Negotiating medical bills after a settlement is a common practice in personal injury cases. If the treatment was paid for by an insurance company or with a lien, the paying party may have subrogation rights (or the right to be reimbursed out of the settlement proceeds). However, the underlying bills may not be accurate or reasonable. Negotiating the bills can often get them reduced to pennies on the dollar, thus increasing the amount of money you walk away with.
If you have a personal injury attorney, your attorney will often negotiate the medical bills on your behalf. An experienced attorney knows how to get bills and liens substantially reduced and sometimes written off completely.
How are my medical bills paid after an accident?
If you get hurt because of someone else’s negligence, you will need medical attention. The costs of that medical care begin to accrue immediately – well before you have filed an insurance claim or lawsuit against the at-fault party’s insurer. These expenses are often initially covered by:
- your health insurance,
- add-on policies for your auto insurance coverage,
- workers’ compensation coverage, or
- medical liens.
When you do file an insurance claim or lawsuit, you can recover compensation for your losses. This compensation usually includes the costs of your medical treatment. However, if you were allowed to recover compensation for all of your medical bills, without compensating the parties who paid for it, you this could result in a windfall.
You would have benefited from medical care that was initially paid for by your insurance company or with a medical lien. You would have then recovered compensation for the bills that you did not pay out of your own pocket.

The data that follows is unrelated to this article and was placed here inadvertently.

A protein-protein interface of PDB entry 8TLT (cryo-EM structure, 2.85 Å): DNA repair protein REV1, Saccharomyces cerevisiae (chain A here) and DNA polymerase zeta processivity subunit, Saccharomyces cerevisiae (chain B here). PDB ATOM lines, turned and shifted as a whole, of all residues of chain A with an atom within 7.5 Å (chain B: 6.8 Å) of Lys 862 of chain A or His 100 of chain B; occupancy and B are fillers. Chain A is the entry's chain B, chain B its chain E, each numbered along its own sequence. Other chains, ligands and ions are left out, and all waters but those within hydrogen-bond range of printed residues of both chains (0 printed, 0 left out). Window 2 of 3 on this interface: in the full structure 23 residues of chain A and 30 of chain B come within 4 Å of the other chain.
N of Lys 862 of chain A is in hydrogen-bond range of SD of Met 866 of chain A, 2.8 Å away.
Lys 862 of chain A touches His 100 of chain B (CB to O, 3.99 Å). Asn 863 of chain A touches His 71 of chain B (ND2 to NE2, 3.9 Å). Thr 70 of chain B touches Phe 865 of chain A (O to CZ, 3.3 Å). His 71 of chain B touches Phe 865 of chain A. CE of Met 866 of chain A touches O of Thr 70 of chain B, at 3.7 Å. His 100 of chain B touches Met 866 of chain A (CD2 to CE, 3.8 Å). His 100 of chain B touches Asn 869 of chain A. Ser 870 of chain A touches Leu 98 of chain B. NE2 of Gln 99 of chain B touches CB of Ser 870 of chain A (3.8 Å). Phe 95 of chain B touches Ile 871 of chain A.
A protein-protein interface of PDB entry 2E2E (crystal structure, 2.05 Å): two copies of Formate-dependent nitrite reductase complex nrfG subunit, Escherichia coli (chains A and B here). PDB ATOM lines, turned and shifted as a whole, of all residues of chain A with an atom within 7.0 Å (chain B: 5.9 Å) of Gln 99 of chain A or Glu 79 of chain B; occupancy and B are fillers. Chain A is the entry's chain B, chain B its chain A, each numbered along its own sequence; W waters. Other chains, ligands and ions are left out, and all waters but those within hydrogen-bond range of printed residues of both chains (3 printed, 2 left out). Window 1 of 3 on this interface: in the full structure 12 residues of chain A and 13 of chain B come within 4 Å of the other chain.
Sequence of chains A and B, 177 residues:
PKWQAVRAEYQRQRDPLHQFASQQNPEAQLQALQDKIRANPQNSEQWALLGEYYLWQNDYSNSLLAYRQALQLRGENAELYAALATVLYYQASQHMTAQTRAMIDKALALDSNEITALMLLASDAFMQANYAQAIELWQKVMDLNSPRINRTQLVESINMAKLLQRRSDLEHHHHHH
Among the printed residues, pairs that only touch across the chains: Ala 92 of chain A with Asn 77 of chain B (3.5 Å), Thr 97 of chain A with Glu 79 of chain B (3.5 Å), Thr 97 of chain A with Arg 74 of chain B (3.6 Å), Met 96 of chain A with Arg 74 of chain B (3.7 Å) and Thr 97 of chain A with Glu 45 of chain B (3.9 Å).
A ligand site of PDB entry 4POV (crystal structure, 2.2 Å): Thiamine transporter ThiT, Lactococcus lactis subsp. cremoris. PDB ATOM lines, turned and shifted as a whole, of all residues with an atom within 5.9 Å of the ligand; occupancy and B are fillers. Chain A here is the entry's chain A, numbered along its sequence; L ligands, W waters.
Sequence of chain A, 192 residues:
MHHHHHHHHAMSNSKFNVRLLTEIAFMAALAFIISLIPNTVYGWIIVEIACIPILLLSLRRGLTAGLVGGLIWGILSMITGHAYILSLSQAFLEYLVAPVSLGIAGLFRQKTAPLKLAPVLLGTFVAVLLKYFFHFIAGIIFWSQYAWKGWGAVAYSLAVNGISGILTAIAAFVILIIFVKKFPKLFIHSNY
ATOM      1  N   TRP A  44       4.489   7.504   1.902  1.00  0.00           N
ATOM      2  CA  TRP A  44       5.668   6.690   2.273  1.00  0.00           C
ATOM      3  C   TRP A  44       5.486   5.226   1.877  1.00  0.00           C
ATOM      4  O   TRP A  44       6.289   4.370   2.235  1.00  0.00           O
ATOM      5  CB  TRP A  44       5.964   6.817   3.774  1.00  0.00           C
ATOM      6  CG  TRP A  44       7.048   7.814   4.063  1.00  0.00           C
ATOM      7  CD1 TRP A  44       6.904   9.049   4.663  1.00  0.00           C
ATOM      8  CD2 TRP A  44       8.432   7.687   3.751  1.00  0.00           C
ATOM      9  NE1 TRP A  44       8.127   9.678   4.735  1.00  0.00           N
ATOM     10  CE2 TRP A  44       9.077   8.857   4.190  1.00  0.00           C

To keep you from receiving a windfall, insurance companies and healthcare providers have subrogation rights. Subrogation lets them take back what they have spent on your medical care from your personal injury settlement.
What is a medical lien?
A medical lien is a payment agreement with your healthcare provider. Rather than paying for your medical care when it is provided, you agree to pay for it out of a subsequent personal injury settlement or verdict. It basically allows you to receive medical treatment on credit.
Medical liens are most common if you get hurt because someone else was negligent and:
- you do not have health insurance or personal injury protection (PIP) coverage or other “no-fault” auto insurance, like “Med Pay” insurance,
- you cannot afford the copayments or deductible under your insurance policy, or
- you cannot afford to pay any other medical debts that have accrued while you waited for the responsible party to pay for them.
These liens are important because they allow you to receive medical care. You can receive it, even if you do not have the insurance coverage or the funding for it. However, you will have to reimburse your healthcare providers from your settlement.
Do I pay back insurance companies from my personal injury settlement?
Yes, if your medical care was covered by insurance or paid for with a medical lien, you will typically have to pay reimbursement. That reimbursement will come from your personal injury settlement or verdict.
How can I negotiate with the health insurance company?
When you recover compensation in your personal injury case, insurers who covered your medical care have subrogation rights. They will demand reimbursement for the medical bills they covered during your recovery. The amount of those medical bills, however, is not always fair, accurate, or reasonable. It is often in your interests to closely scrutinize the bills for which they are demanding reimbursement. You should consider negotiating them if they are:
- medically unnecessary,
- unrelated to your accident,
- improperly billed, or
- too high.
Their subrogation rights may also be limited by the “Made Whole Doctrine.”
Opening a dialogue about these issues can protect your settlement amount.
Medically unnecessary care
It is not uncommon for insurance companies to inflate their reimbursement demand with charges for care that you did not need. This allows them to recover more than they should be entitled to receive. Closely reviewing your medical records can uncover procedures and treatments that did not help in your recovery.